This should have been a terrific, hard-fought election campaign in which New Mexico’s 3rd District would send a woman to Congress for the first time.
It will still be hard-fought, and women are still the front-runners. But now the campaign is likely to be anticlimactic instead of terrific.
One candidate stands the best chance of gaining in this strange, distressing climate of business closures, rising unemployment and reduced focus on the campaign.
Valerie Plame, who did poorly at the Democratic pre-primary convention this month, is the best-known candidate in a campaign that the coronavirus will push to the inside pages.
Plame has downplayed her dismal fifth-place finish at the convention by calling attention to what she considers a better barometer of success.
“A poll of likely Democratic primary voters in New Mexico’s 3rd Congressional District shows Valerie with a double-digit lead,” her staff wrote in an email seeking campaign contributions. “… This surge in support confirms that Valerie’s message is resonating across the district.”
The poll Plame’s solicitation referred to isn’t fresh. Her campaign hired the firm of Anzalone Liszt Grove Research, which surveyed 500 likely voters from Feb. 11-16.
It showed 21 percent supporting Plame. Lawyer Teresa Leger Fernandez had 11 percent. Santa Fe-area District Attorney Marco Serna was third with 7 percent.
Plame’s campaign manager, Alex Koren, released an abbreviated summary of the poll. No mention was made of the other four Democratic candidates or how many voters were undecided.
But Plame’s camp disclosed a section of the poll showing she was the best-known candidate at 46 percent, and that she had the top rating for favorability at 34 percent.
Serna’s favorability rating was 23 percent and Leger Fernadez’s was 21 percent.
The strangest detail in all of this was not the numbers but Plame’s timing in highlighting them. She waited until after she bombed at the convention.
“It became clear to us that The New Mexican was stepping up its coverage of the race, and so it made sense to release the results at that time since your paper is the paper of record for a significant portion of our district,” Koren said.
In fact, by the time Plame stressed the poll results, the attention of New Mexico and the world was on the spreading coronavirus, not the primary election.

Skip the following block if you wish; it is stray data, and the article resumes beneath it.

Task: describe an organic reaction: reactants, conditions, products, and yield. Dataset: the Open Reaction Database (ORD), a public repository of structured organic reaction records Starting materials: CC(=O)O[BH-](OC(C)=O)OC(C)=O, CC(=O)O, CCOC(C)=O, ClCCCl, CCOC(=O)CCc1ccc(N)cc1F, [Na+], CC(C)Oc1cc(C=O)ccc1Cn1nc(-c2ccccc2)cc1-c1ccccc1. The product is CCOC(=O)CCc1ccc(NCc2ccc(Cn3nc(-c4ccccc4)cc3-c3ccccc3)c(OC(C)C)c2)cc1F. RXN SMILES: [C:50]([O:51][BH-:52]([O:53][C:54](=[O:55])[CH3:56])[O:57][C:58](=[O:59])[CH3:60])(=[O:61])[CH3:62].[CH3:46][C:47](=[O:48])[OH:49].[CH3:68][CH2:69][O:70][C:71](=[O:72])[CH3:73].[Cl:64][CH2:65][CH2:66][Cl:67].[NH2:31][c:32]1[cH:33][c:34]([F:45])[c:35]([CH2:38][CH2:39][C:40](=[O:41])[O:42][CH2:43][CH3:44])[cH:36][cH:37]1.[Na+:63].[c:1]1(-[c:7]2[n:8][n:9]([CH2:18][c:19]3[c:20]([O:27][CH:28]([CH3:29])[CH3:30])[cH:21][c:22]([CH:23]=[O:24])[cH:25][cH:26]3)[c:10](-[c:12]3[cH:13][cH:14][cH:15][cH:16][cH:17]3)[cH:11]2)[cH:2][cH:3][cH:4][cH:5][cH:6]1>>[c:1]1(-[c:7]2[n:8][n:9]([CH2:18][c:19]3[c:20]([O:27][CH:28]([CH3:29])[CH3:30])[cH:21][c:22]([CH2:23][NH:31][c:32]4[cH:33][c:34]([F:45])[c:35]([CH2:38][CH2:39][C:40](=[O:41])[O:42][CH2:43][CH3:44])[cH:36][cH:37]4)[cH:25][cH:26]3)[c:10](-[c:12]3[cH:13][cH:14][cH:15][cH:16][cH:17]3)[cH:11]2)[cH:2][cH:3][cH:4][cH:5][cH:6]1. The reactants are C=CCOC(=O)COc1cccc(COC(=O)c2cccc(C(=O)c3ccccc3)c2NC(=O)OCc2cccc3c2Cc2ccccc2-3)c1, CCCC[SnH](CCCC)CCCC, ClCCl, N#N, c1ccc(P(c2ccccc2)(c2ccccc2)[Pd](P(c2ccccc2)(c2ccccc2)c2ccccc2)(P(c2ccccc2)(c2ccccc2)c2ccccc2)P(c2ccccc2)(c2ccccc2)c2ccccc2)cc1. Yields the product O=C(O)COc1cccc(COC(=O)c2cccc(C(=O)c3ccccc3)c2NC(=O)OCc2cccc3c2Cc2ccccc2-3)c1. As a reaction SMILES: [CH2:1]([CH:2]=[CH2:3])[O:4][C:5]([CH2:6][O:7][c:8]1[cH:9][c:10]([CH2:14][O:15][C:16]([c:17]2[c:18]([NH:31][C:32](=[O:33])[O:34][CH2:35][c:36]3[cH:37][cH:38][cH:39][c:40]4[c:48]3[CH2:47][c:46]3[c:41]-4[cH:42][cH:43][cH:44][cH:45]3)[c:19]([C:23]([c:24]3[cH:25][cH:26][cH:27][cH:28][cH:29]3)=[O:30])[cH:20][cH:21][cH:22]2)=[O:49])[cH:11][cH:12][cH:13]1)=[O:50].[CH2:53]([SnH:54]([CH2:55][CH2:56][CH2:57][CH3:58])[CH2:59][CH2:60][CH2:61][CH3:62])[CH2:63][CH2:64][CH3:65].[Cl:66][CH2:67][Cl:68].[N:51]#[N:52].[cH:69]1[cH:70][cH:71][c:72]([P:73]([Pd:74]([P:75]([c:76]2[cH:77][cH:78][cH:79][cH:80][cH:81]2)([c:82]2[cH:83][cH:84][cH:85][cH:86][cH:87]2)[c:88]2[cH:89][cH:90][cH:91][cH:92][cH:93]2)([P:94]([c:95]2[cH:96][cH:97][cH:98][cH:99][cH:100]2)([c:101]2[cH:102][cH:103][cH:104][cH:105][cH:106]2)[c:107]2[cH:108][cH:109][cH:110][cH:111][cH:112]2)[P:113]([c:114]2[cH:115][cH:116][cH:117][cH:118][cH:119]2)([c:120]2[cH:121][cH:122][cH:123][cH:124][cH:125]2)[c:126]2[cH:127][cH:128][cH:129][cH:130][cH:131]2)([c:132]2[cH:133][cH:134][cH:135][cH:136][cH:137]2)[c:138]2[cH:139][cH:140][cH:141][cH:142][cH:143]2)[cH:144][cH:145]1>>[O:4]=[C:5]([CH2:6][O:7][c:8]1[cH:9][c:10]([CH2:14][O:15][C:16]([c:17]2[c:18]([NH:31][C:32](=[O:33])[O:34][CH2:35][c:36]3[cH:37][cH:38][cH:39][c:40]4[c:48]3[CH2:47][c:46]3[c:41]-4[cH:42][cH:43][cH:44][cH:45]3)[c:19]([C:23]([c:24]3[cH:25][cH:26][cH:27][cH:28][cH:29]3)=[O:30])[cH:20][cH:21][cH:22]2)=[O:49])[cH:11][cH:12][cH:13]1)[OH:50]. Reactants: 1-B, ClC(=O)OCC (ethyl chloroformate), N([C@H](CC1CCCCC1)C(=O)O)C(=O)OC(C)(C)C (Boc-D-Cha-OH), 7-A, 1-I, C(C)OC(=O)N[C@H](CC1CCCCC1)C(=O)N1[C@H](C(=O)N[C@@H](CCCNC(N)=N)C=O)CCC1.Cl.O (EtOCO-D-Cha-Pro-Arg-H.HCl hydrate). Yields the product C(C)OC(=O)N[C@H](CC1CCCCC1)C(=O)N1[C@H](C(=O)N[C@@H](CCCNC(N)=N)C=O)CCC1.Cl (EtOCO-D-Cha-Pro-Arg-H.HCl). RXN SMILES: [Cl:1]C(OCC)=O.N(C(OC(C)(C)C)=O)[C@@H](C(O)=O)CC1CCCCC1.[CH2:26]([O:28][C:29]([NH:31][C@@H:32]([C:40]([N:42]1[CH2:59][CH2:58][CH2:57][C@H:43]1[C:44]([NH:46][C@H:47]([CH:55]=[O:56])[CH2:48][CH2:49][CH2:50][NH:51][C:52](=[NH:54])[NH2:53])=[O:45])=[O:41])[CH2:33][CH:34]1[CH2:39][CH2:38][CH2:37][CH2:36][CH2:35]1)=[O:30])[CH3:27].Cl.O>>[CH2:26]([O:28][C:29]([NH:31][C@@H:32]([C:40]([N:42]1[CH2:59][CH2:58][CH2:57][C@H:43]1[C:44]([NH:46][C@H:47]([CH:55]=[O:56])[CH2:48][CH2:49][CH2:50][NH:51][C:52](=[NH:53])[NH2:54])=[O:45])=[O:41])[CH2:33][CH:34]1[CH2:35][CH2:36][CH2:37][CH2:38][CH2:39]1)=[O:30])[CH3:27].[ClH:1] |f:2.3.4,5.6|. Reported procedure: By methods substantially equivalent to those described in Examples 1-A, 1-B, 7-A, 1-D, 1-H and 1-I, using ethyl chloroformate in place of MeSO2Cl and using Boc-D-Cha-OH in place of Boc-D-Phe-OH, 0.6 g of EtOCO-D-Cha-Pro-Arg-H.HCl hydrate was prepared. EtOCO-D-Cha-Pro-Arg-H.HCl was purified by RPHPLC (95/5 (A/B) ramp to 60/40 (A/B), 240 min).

Had Plame released the poll results before the convention, she might have bolstered her claim that the event brought forth a small, unscientific sampling of voters.
Plame received only 5 percent of the convention delegates. The threshold to automatically make the ballot for the primary election was 20 percent.
Only Leger Fernandez and Laura Montoya, the Sandoval County treasurer, secured enough delegates to qualify for the ballot. Leger Fernandez ran away from the field with 42 percent. Montoya reached the requisite 20 percent.
This left Plame and the other also-rans with the option of submitting petition signatures from registered Democrats to get on the ballot.
The 400 or so convention delegates were but a sliver of the voters in the 3rd District, which covers all or part of 16 counties in the northern half of the state.
Still, Plame’s poor numbers at the convention left the impression she was weak and Leger Fernandez might be unstoppable.
If I take anything away from the poll, it’s that the coronavirus pandemic will make it impossible for any candidate to match Plame in name recognition.
She is the only nationally recognized figure in the race, something that will not change in a campaign season where a disease gets most of the headlines.
Plame had been a CIA agent for 20 years when her cover was destroyed by someone friendly to President George W. Bush’s administration.
Plame’s then-husband, the late diplomat Joe Wilson, in 2003 highlighted in the New York Times a faulty intelligence report that Bush had used to justify the invasion of Iraq.
An operative leaked Plame’s name and clandestine job to conservative columnist Robert Novak. He printed it.
This killed Plame’s career in the CIA. But the political retribution aimed at Plame also made her a recognizable figure, something that will count more this spring than in most campaigns.
Elections too often consist of biographical ads followed by attack ads. This one, which had so much promise, might follow that script.
The novel coronavirus, an indiscriminate wrecker of Americana, also could reshape the election in the 3rd District. It might end up being a horse race after all.